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This question has two parts. First, a comparative question. Second, a broad question about why PhD students get so stressed and complain so much.

Do PhD students complain more than people in other professions?

In my limited and biased experience, yes. More generally, there are so many websites about how hard life as a PhD student is. So many memes. These are clearly all composed by current or former PhD students. My cohort's facebook feeds read like journals written in prison. Party conversation demonstrates a general obsession with complaining about life in a PhD program. People often half-joke about how starting the PhD program was a horrible mistake. PhD students have even been roasted on 30 Rock. And they're often weirdly nervous about trivial stuff. Yes, these are online comedy bits, but they are funny because they capture something true.

Many jobs are stressful and I believe that people in other fields handle their stress better or, at the very least, feel compelled to maintain that appearance. I started my PhD a bit later than average. Before doing so I worked in a few other fields, some of them more stressful than academia by reasonable standards (higher consequences of mistakes for oneself and/or for others, faster pace work environment, higher likelihood of being insulted/embarrassed by supervisors, what have you).

Why do PhD students complain so much?

I see a few reasons why PhD students have such a hard time.

Admittedly, there is a lot of work. But there are lots of jobs where you need to work very hard for long hours.

In many disciplines, there is no clear management structure where someone can tell you what to do when and when you are done. Of course, this can be stressful.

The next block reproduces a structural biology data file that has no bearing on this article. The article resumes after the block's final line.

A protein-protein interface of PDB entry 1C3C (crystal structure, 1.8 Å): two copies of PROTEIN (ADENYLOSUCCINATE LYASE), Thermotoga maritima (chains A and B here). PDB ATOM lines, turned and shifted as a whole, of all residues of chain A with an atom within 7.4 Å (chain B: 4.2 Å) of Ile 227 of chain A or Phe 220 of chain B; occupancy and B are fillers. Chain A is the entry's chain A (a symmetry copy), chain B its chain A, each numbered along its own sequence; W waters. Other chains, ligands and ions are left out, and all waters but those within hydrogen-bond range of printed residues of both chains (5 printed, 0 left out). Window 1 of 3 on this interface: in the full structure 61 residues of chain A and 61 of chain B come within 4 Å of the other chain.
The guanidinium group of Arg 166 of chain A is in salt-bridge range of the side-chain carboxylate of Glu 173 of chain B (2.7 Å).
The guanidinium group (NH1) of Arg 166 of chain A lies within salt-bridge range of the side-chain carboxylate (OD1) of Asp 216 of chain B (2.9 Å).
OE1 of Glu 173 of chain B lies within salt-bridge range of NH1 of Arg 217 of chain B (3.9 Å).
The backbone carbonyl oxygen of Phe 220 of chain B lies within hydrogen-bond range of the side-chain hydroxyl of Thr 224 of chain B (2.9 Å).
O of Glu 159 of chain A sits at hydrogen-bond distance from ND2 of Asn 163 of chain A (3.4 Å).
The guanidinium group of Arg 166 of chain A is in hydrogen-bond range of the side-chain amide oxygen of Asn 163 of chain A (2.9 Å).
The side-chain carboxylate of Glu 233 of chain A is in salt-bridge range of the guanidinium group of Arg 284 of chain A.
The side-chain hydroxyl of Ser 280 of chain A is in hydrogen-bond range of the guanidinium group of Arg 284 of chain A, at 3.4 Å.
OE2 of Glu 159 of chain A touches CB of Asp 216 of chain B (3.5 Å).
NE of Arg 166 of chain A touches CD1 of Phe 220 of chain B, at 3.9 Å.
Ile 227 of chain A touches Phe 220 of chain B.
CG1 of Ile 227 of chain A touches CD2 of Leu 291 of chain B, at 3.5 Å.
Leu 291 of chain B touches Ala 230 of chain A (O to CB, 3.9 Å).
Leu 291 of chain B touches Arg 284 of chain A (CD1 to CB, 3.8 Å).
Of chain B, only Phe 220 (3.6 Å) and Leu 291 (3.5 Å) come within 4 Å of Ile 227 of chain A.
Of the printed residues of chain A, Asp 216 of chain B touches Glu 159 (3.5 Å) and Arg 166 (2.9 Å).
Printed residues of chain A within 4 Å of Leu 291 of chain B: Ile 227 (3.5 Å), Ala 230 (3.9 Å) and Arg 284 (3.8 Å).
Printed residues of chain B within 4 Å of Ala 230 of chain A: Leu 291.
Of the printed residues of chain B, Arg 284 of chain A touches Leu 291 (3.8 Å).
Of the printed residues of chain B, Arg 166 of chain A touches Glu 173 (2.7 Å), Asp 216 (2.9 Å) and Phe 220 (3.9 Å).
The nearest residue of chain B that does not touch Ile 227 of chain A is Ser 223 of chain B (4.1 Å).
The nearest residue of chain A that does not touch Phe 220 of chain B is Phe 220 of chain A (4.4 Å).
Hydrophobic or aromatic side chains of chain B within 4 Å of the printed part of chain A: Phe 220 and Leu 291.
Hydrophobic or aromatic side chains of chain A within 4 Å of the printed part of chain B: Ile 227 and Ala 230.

Because of the nature of theoretical innovation and research, one is never "done" with work. There is only a choice of when one is going to stop for the day or stop on a particular project (e.g., by submitting for publication).

Many PhD students have spent little time outside of school and academia. Most of their schooling until the PhD program was very structured with short-term goals. In a PhD and now they are responsible for defining their own projects.

PhD programs may attract uniquely stressful, driven people.

Maybe the idea of being a "student" fosters immature attitudes about the work environment, even though PhD students must deal with real adult workloads. People in many other lines of work have no illusions about their obligation to handle their workload.

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closed as too broad by Piotr Migdal, Paul, StrongBad, Peter Jansson, aeismail May 7 at 18:35

There are either too many possible answers, or good answers would be too long for this format. Please add details to narrow the answer set or to isolate an issue that can be answered in a few paragraphs.If this question can be reworded to fit the rules in the help center, please edit the question.

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Actually, each of your subquestions should be a separate question in its own right—although the first two are somewhat more opinion-oriented. The last would be particularly useful, though. –  aeismail May 7 at 6:24
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I mean, maybe I'm an exception, but grad school has been great for me. Undergrad is what sucked in my case. I get to do research I love doing (molecular dynamics simulations), workout, go to the pool, and hang out with friends all the time. I wish I could stay in grad school for more than four years. –  James May 7 at 6:29